“I was spending so much time at the front of the room and sending kids home with all these problems to solve,” Roshan said at a presentation at the Building Learning Communities conference hosted by November Learning.


“Backwards learning,” as her students called it, or “flipping,” as it's now more commonly known, was her solution to this problem. Students could pause and rewind the videos at home, giving them the building blocks they’d need the next day in class. Roshan then used class time for students to solve problems in groups, get help from her, and go over common mistakes or misconceptions. She found herself talking to students more and she had a better sense of their understanding of topics.

Roshan has now been flipping her classroom, and iterating on the method, for eight years. Over that time, she’s made her videos interactive, pausing the video with quizzes that check for understanding, and that provide her, the teacher, valuable formative assessment for the next day in class. She’s also started adding in other tech tools like Flipgrid, Sutori and PearDeck to allow all students to participate in class discussions in ways that are comfortable to them, add metacognition and reflection to learning, and make learning more visual.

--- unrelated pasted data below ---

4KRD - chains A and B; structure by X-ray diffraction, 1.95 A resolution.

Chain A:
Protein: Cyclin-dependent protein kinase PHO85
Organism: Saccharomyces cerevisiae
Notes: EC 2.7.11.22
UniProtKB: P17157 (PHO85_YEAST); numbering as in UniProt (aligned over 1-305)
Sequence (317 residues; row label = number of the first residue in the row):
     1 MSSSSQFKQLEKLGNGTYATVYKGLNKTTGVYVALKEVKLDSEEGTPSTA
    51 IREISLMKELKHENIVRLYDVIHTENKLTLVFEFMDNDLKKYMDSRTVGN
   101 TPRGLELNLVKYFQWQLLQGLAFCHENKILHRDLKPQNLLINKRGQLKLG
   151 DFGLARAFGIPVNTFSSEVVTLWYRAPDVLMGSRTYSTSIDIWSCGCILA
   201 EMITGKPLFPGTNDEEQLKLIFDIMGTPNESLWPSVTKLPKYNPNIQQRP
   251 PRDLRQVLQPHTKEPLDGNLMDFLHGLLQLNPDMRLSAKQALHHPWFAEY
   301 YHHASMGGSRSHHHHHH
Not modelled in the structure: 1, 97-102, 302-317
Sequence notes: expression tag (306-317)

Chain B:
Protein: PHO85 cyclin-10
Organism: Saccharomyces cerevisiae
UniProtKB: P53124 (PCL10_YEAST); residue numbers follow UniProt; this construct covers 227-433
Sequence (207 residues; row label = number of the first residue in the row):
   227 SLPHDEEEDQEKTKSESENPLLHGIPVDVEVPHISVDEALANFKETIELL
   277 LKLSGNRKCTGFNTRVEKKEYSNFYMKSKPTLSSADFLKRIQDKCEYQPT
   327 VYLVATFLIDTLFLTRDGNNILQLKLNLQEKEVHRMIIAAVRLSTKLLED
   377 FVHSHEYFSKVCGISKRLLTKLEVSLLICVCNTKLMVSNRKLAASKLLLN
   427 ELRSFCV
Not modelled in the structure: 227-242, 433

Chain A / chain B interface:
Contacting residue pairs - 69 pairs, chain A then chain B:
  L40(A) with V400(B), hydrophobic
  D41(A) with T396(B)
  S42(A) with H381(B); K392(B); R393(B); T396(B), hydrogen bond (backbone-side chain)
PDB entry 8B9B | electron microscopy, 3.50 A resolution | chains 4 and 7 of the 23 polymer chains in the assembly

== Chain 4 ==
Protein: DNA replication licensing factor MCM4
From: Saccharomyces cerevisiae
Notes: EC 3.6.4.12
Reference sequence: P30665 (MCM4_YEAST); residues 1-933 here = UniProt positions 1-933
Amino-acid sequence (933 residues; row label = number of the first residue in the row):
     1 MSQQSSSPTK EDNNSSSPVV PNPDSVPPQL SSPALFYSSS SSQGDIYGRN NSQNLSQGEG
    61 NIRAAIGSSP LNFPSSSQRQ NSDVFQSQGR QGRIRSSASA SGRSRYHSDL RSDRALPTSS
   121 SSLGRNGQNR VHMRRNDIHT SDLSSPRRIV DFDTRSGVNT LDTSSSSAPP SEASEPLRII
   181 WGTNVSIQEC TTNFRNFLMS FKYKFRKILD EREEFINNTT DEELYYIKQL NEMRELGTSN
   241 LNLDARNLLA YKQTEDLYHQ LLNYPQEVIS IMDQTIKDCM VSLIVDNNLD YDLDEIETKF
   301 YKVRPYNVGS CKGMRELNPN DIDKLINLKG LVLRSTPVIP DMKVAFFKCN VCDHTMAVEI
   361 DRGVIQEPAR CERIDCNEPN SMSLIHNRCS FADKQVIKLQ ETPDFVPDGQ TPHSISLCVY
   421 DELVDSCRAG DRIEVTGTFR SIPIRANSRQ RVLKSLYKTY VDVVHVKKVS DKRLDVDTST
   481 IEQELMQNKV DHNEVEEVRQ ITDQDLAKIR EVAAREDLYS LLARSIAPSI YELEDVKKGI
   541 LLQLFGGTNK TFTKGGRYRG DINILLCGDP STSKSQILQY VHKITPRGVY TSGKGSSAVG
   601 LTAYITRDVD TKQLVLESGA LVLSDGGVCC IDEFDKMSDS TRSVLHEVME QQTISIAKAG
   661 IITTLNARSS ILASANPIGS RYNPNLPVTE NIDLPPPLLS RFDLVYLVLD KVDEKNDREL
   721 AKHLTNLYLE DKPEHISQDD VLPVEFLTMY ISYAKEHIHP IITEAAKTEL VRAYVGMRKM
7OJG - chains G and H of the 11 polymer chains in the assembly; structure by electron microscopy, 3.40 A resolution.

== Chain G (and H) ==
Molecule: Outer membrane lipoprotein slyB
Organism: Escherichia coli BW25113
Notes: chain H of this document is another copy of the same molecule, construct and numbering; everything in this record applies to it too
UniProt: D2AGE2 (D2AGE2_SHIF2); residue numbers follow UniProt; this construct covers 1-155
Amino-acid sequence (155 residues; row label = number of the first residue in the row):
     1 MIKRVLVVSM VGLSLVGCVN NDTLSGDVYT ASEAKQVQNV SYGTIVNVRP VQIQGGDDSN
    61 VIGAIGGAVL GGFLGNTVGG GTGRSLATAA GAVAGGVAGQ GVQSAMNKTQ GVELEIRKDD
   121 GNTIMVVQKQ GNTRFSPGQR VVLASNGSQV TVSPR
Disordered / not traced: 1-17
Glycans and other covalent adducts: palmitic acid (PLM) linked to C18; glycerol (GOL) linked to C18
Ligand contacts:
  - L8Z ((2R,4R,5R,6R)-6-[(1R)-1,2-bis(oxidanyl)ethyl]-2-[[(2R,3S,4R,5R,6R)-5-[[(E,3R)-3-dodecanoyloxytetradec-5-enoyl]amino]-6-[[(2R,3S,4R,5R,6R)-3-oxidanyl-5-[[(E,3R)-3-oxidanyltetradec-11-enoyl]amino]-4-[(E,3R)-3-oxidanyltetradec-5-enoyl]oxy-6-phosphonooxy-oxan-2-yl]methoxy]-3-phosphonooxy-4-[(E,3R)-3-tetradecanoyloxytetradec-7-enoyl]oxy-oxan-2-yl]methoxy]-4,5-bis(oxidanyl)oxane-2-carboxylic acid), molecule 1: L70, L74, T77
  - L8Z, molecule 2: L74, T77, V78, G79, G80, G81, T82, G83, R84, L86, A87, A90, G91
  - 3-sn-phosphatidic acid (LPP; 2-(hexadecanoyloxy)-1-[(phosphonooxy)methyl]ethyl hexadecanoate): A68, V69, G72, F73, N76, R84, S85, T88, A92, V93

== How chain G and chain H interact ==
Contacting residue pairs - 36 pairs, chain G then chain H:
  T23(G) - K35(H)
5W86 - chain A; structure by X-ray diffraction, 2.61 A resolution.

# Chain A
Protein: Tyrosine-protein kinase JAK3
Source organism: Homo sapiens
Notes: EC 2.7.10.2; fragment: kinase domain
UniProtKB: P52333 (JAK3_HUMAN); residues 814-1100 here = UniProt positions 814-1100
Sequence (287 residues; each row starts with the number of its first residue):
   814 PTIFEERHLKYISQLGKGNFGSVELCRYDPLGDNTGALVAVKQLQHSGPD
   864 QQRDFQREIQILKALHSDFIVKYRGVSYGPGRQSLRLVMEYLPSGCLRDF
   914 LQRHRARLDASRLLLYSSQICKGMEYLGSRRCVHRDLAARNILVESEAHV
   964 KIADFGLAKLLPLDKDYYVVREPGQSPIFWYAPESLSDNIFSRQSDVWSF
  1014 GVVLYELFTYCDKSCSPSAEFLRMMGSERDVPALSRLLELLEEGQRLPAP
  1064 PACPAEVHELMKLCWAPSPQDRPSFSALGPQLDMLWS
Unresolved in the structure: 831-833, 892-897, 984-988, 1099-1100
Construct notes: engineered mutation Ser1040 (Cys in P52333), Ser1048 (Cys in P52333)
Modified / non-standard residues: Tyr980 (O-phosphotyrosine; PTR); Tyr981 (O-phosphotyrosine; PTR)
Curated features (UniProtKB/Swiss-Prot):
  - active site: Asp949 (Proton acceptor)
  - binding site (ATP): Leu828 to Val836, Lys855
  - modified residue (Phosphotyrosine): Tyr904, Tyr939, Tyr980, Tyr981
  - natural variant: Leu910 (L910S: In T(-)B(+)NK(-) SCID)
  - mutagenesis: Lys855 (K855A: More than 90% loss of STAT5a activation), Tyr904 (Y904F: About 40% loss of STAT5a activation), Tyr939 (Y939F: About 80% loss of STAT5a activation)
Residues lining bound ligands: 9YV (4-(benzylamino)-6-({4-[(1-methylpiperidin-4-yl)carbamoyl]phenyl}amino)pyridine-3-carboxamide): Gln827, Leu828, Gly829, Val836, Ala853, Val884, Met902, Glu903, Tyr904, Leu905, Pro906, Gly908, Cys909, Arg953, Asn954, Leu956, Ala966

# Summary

Roshan’s tips for great flipped videos include:

  1. Give students something to do. She has students take notes on an outline of the video as they watch so they aren’t passively receiving the information.
  2. Ask questions in your videos. Questions prompt students to start thinking more deeply as they’re watching, and they may even begin jotting down answers in their notes. Roshan also uses Edpuzzle to embed quizzes in her videos, which provides her with analytics she can use in class.
  3. Pause the video. Edpuzzle is a good tool for this. Roshan requires students to interact with a question or prompt before they can continue with the video. This keeps their attention.